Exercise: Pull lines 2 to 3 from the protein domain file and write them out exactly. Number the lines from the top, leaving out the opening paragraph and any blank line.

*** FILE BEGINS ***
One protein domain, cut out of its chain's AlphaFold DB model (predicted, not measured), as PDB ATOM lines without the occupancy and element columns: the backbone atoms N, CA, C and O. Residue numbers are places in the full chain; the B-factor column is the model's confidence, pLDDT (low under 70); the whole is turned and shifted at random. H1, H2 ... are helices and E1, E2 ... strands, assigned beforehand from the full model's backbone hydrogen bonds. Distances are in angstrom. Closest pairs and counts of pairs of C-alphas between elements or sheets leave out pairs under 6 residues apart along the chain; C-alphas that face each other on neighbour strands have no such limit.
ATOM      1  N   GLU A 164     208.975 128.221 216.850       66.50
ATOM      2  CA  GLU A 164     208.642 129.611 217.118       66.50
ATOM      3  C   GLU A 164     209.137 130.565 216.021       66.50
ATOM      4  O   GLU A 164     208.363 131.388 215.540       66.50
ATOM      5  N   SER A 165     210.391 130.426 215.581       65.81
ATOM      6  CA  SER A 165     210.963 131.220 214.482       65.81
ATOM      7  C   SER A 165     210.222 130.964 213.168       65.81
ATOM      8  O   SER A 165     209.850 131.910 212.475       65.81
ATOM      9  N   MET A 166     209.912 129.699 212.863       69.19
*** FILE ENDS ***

ATOM      2  CA  GLU A 164     208.642 129.611 217.118       66.50
ATOM      3  C   GLU A 164     209.137 130.565 216.021       66.50